China’s Heritage Appeal

By | Category: Travel destinations

Yunamingyuan

Yunamingyuan


China has visitor appeal on so many different levels. The culture and lifestyle is different, but above all the heritage is a draw. We might find an Anglo-Saxon hoard in Staffordshire with over a 1,000 jigsaw pieces of our history but imagine finding 20,000?
In the mountains of Zhongwei, the Chinese English language paper, Global Times, has reported that they have found 20,000 rock paintings in a six month survey of the area. The oldest ones date back to the stone age. That they found so many is not the staggering feature of the story since they expected to find about 10,000. That 80% of all China’s rock paintings have been damaged by humans or erosion is not really the story although this means that China could have one hundred thousand rock paintings where we get elated if we find a couple. This comes on top of finding yet more terracotta warriors a month or so ago. The story is that there is so much in China still to be found and seen.
From a much more modern age, the old summer palace (Yunamingyuan) is now being part restored. It had been destroyed in 1860 by the French and ourselves and since then only the 3.4 kilometre square parklands had been available for visitors. Then what was left was attacked again in 1900. Now the authorities have decided to restore some of it and visitors from now until the middle of October can watch as restorers work on the site. It will be like peeping through those mesh holes in the wooden hoardings that surround inner city building sites. The difference is how often can you watch and actually see the restoration work being done? Usually you only see the finished results. It will be like Channel 4’s Time Team but over 4 months. 200 items have been included in the exhibition but I think many visitors will be happy enough to stare at the work by the restorers. One feature that won’t be restored is the Grand Waterworks. Destroyed at the same time, spokeswoman Qian Qian has said that its destruction is part of Chinese history and thus, it will remain as it is.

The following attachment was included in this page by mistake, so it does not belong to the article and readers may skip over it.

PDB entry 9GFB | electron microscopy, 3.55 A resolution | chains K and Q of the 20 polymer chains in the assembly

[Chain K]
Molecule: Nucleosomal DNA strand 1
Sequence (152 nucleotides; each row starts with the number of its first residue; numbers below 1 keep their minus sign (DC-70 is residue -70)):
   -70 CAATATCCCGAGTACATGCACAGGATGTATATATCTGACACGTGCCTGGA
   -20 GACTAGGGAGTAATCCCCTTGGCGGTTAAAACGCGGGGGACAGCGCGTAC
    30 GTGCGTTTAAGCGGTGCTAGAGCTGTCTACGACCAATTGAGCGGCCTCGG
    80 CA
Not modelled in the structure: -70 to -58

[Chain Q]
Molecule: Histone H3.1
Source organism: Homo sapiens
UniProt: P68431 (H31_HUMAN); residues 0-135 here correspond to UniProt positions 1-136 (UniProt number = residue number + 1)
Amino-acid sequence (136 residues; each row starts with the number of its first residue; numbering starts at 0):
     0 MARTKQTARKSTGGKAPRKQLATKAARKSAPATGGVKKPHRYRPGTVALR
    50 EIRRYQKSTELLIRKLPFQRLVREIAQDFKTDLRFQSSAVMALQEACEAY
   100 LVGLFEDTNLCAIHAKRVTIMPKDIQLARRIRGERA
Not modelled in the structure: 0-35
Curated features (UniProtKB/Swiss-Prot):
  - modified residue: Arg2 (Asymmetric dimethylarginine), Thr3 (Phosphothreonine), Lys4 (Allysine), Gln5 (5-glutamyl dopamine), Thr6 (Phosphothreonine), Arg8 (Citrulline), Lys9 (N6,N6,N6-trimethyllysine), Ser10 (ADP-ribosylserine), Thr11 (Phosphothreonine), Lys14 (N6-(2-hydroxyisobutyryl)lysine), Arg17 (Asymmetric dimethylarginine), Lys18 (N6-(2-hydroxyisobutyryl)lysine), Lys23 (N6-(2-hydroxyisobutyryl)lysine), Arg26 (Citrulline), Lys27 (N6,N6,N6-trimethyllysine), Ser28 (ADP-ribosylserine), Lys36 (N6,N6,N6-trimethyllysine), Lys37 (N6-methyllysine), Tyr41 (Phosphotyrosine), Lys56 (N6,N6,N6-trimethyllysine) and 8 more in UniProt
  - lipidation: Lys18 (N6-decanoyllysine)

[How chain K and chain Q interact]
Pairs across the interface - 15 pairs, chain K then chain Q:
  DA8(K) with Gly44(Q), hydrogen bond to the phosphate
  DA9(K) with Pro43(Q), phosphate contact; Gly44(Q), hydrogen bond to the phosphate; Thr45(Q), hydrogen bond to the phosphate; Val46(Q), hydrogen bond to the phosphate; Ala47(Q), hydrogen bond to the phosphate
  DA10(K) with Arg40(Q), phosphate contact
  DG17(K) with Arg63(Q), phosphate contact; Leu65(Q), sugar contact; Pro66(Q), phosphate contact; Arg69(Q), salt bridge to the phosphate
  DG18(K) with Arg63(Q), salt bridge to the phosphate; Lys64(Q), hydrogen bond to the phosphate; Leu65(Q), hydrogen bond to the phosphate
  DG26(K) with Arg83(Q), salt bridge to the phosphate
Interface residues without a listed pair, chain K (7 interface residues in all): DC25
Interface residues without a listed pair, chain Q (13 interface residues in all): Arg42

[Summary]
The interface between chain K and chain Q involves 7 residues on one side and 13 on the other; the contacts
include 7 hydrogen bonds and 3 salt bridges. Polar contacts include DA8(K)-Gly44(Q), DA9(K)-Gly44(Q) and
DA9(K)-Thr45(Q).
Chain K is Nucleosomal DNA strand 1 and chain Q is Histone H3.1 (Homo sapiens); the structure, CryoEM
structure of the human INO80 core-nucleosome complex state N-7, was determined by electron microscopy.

In a matter over a few months, there have been two significant finds that adds to China’s heritage and a major restoration that can be watched by visitors as it progresses. No wonder tour operators are adding and changing the holidays that they offer us to try and maximise the amount visitors can see when they go there. The problem for the visitor is what you see this year could be eclipsed but something more stunning next year. What a problem to have! No wonder the number of us visiting China is on the rise.

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